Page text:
Pro-life, pro-woman advocates have long cited Chile as a model country. Since 1989, Chilean babies have been protected by law from conception. Instead of treating abortion as synonymous with women's rights, Chile invested in women's access to education and health care. As a result, Chile's restoration of the right to life corresponded with significant improvements in maternal health outcomes. In fact, pro-life Chile has the lowest maternal mortality rate in all of Latin America.
The international abortion lobby can't stand that fly in its crystal chardonnay of a narrative, so it has put pressure on Chile to weaken its pro-life laws. Like pro-lifers in the United States, they have adopted an incremental strategy. Their current proposal seeks to legalize abortion for babies with serious disabilities and babies conceived in rape, as a stepping stone to eventual abortion on demand.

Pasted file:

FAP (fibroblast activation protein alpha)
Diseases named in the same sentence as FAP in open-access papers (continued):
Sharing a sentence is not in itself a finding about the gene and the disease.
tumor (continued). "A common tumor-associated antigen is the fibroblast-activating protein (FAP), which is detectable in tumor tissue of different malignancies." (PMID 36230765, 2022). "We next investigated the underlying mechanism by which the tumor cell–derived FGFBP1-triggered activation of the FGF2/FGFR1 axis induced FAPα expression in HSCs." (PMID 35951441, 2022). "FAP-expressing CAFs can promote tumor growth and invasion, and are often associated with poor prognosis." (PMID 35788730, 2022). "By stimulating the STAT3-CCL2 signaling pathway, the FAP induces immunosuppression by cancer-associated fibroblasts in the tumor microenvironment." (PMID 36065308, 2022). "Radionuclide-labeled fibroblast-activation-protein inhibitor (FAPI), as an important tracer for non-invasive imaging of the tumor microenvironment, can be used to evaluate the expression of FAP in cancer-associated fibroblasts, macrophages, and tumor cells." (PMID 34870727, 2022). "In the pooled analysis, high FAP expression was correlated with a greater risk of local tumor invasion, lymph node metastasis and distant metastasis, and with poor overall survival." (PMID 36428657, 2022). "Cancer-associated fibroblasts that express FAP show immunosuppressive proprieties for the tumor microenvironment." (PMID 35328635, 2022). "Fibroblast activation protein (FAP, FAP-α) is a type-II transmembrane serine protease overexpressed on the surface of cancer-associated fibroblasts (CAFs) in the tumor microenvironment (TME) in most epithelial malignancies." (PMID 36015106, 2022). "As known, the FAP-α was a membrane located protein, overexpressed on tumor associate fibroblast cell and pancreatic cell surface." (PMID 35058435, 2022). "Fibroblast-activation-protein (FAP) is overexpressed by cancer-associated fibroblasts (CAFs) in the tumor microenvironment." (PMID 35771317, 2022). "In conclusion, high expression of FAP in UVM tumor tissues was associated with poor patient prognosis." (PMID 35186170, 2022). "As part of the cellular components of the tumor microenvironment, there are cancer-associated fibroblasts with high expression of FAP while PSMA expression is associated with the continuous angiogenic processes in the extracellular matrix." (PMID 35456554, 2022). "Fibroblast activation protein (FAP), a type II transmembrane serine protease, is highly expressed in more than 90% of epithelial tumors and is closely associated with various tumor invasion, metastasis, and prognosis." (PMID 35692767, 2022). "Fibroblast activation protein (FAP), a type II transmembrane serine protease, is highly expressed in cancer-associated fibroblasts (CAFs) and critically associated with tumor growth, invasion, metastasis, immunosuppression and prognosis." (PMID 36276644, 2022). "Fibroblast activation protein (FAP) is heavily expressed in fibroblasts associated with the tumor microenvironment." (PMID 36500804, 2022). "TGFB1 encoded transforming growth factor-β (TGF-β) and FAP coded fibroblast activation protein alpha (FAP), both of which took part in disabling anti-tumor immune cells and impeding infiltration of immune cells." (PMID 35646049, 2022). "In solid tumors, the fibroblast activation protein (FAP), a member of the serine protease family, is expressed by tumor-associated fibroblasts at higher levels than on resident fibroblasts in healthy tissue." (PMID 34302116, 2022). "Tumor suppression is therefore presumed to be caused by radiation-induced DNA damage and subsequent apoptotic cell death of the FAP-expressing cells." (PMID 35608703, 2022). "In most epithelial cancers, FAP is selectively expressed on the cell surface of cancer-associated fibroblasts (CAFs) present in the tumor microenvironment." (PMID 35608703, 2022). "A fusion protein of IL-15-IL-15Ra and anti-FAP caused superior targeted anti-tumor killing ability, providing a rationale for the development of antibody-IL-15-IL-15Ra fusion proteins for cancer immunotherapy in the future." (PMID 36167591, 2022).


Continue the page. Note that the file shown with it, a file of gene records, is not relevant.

But abortion advocates are swimming against a strong cultural current.
Few people understand the inestimable value of human life better than those who have come close to losing their own lives. The Chilean miners whose dramatic rescue from a collapsed mine captivated the world in 2010 know a thing or two about "hopeless cases." They have taken the sixth anniversary of their rescue as an opportunity to promote the pro-life cause, in an editorial published in the major Chilean newspaper El Murcurio:
|Click to enlarge|
My Spanish is more than a little rusty, but even I can tell you the meaning of "no aceptamos leyes que no respeten la vida humana"—we do not accept laws that do not respect human life.
Well done, sirs.